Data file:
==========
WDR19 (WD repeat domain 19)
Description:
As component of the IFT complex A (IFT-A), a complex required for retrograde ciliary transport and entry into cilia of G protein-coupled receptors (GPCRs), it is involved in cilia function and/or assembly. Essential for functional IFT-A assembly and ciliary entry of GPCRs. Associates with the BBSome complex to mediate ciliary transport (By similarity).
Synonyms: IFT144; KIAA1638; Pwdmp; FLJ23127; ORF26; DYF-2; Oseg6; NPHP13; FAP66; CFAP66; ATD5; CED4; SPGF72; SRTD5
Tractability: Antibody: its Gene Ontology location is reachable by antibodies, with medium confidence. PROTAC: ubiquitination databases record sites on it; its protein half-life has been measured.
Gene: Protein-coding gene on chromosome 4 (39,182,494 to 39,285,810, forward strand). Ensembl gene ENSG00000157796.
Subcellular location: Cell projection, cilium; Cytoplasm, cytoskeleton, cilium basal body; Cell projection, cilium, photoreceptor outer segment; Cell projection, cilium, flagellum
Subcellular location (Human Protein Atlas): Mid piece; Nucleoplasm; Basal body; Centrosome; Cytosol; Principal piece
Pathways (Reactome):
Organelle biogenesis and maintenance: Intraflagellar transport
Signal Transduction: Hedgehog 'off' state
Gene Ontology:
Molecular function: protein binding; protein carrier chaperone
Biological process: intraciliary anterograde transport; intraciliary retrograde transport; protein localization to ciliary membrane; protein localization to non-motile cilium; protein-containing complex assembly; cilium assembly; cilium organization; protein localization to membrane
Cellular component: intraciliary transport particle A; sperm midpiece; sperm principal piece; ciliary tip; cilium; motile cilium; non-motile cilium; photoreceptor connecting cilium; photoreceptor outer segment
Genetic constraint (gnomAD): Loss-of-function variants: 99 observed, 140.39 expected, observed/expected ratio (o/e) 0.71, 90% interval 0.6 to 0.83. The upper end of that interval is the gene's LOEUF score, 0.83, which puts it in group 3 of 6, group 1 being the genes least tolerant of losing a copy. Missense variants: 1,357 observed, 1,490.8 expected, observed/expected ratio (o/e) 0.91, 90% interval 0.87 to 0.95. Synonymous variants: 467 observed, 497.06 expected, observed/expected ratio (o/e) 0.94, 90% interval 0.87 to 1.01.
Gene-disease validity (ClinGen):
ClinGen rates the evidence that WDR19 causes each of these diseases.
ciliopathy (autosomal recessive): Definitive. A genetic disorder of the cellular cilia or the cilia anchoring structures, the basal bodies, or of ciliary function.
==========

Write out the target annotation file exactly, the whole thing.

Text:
WDR19 (WD repeat domain 19)
Description:
As component of the IFT complex A (IFT-A), a complex required for retrograde ciliary transport and entry into cilia of G protein-coupled receptors (GPCRs), it is involved in cilia function and/or assembly. Essential for functional IFT-A assembly and ciliary entry of GPCRs. Associates with the BBSome complex to mediate ciliary transport (By similarity).
Synonyms: IFT144; KIAA1638; Pwdmp; FLJ23127; ORF26; DYF-2; Oseg6; NPHP13; FAP66; CFAP66; ATD5; CED4; SPGF72; SRTD5
Tractability: Antibody: its Gene Ontology location is reachable by antibodies, with medium confidence. PROTAC: ubiquitination databases record sites on it; its protein half-life has been measured.
Gene: Protein-coding gene on chromosome 4 (39,182,494 to 39,285,810, forward strand). Ensembl gene ENSG00000157796.
Subcellular location: Cell projection, cilium; Cytoplasm, cytoskeleton, cilium basal body; Cell projection, cilium, photoreceptor outer segment; Cell projection, cilium, flagellum
Subcellular location (Human Protein Atlas): Mid piece; Nucleoplasm; Basal body; Centrosome; Cytosol; Principal piece
Pathways (Reactome):
Organelle biogenesis and maintenance: Intraflagellar transport
Signal Transduction: Hedgehog 'off' state
Gene Ontology:
Molecular function: protein binding; protein carrier chaperone
Biological process: intraciliary anterograde transport; intraciliary retrograde transport; protein localization to ciliary membrane; protein localization to non-motile cilium; protein-containing complex assembly; cilium assembly; cilium organization; protein localization to membrane
Cellular component: intraciliary transport particle A; sperm midpiece; sperm principal piece; ciliary tip; cilium; motile cilium; non-motile cilium; photoreceptor connecting cilium; photoreceptor outer segment
Genetic constraint (gnomAD): Loss-of-function variants: 99 observed, 140.39 expected, observed/expected ratio (o/e) 0.71, 90% interval 0.6 to 0.83. The upper end of that interval is the gene's LOEUF score, 0.83, which puts it in group 3 of 6, group 1 being the genes least tolerant of losing a copy. Missense variants: 1,357 observed, 1,490.8 expected, observed/expected ratio (o/e) 0.91, 90% interval 0.87 to 0.95. Synonymous variants: 467 observed, 497.06 expected, observed/expected ratio (o/e) 0.94, 90% interval 0.87 to 1.01.
Gene-disease validity (ClinGen):
ClinGen rates the evidence that WDR19 causes each of these diseases.
ciliopathy (autosomal recessive): Definitive. A genetic disorder of the cellular cilia or the cilia anchoring structures, the basal bodies, or of ciliary function.